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MOVIE REVIEW

Finely detailed 'Sequins' threads an exquisite story of friendship

''Sequins" is an old story told in a very special way. France's Eleonore Faucher, making her feature debut, spins a quiet and beautifully observed tale of female friendship and reawakening to life; at its worst, the film suggests superior chick lit and at its frequent best feels like a Sundance indie suffused with a European sense of death and renewal. Filmed with the colors of a Cezanne and the light of a Vermeer, it's a movie about craftsmanship that itself is a small work of remarkable craft.

Shot in the Rhone region, ''Sequins" follows a small-town teenager named Claire (Lola Naymark) who finds herself pregnant by a local married man. She tells no one -- well, she impulsively tells her supermarket co-workers that her weight gain is from cancer treatments, and then she swaddles herself in layers of coats and hides from the world in her walk-up apartment. Her parents, wealthy farmers, remain oblivious. A sympathetic doctor tells her she can have an ''anonymous birth" -- i.e., give the child up for adoption -- and Claire holds on to the ''anonymous" part like a lifebelt. She keeps the printout of the sonogram in her pocket and is terrified to look at it.

Eventually Claire finds a job with a local seamstress, Mme Melikian (Ariane Ascaride), a chic Armenian mourning the death of her son in a motorcycle accident. The older woman does embroidery -- delicate, diaphanous sheaths of beadwork -- for the couturiers of Paris and Claire, too, has her own examples of needlepoint in which she stitches together rabbit fur, metal rings, bits of glass into eccentric veils. She's afraid to show her work, though, or her belly, or her corona of rich, red hair, or any part of herself. The girl's secret and the woman's grief cancel each other out.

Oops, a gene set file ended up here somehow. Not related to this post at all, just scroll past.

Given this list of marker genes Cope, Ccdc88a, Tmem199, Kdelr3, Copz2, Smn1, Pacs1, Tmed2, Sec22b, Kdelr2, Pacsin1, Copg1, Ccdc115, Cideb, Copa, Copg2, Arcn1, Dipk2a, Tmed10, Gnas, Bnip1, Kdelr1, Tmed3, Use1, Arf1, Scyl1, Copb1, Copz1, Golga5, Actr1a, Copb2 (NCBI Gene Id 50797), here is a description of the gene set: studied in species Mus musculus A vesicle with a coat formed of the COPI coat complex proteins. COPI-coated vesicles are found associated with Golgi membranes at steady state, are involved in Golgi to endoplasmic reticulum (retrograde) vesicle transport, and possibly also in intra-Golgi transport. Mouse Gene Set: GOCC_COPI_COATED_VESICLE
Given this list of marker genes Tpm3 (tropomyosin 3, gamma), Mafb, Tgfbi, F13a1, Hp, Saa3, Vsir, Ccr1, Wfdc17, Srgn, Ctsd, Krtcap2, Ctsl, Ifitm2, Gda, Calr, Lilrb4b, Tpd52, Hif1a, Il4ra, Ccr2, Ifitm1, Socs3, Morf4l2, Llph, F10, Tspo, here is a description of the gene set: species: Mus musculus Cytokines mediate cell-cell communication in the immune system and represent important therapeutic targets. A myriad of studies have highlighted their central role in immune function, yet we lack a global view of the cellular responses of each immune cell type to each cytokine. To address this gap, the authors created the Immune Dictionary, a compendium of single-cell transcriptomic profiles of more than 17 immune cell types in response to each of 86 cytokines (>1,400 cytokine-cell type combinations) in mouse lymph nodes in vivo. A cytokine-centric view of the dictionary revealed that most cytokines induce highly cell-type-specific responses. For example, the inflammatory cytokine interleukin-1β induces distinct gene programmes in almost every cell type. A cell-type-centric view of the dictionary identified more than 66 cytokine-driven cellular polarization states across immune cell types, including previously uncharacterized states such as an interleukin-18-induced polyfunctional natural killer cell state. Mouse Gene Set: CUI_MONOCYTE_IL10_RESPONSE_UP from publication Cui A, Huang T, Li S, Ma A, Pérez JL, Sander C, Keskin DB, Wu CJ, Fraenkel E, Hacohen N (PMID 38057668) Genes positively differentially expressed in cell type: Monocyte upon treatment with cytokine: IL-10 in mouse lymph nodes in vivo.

''Sequins" (the original French title is ''Brodeuses," or ''Embroiderers") brings these two together like winter giving way to spring, and while there are few surprises, the director has such control over her art that the story feels newly uncovered. These are people who live close to the earth and who are comfortable with silences -- the dialogue is spare, the pace unhurried, and in this hush Faucher and her cinematographer, Pierre Cottereau, create a world of almost shocking sensuousness. In one scene, the mother of one of Claire's friends clubs and guts a freshly caught eel, and a viewer recoils from the casual brutality; minutes later, the friend's father shows Claire a walnut in its shell, nestled like a baby in the womb, and comments on its perfection. These moments feel so immediate a viewer can almost reach out and touch them.

If this were a Lifetime movie, it might star Alexis Bledel and Gena Rowlands, with a very special appearance by Billy Crudup as Claire's friend's brother, wounded in that motorcycle accident and weighted down with guilt over the death of his friend. It might be a moving and underrated two hours, with commercial interruptions, and that would be fine. ''Sequins" goes looking for deeper mysteries, though, and brushes up against them; it keeps Thomas Laroppe's Guillaume on the sideline for the most part and trains its camera on two women working slowly toward each other over a wooden embroidery frame. Faucher finds concordance between a tear that falls from a woman's eye and a tear in the fabric of life, and she consoles us with the thought that patient attention to detail might mend both.

Ty Burr can be reached at tburr@globe.com.

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